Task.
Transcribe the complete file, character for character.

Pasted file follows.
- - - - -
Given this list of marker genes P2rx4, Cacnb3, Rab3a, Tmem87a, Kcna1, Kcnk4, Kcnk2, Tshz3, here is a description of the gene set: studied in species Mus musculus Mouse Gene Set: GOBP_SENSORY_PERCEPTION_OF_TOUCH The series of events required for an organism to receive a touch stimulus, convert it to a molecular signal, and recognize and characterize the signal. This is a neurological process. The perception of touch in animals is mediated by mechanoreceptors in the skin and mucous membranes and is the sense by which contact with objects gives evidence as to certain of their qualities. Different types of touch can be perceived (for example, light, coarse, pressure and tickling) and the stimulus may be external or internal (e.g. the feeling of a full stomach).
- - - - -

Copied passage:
Given this list of marker genes P2rx4, Cacnb3, Rab3a, Tmem87a, Kcna1, Kcnk4, Kcnk2, Tshz3, here is a description of the gene set: studied in species Mus musculus Mouse Gene Set: GOBP_SENSORY_PERCEPTION_OF_TOUCH The series of events required for an organism to receive a touch stimulus, convert it to a molecular signal, and recognize and characterize the signal. This is a neurological process. The perception of touch in animals is mediated by mechanoreceptors in the skin and mucous membranes and is the sense by which contact with objects gives evidence as to certain of their qualities. Different types of touch can be perceived (for example, light, coarse, pressure and tickling) and the stimulus may be external or internal (e.g. the feeling of a full stomach).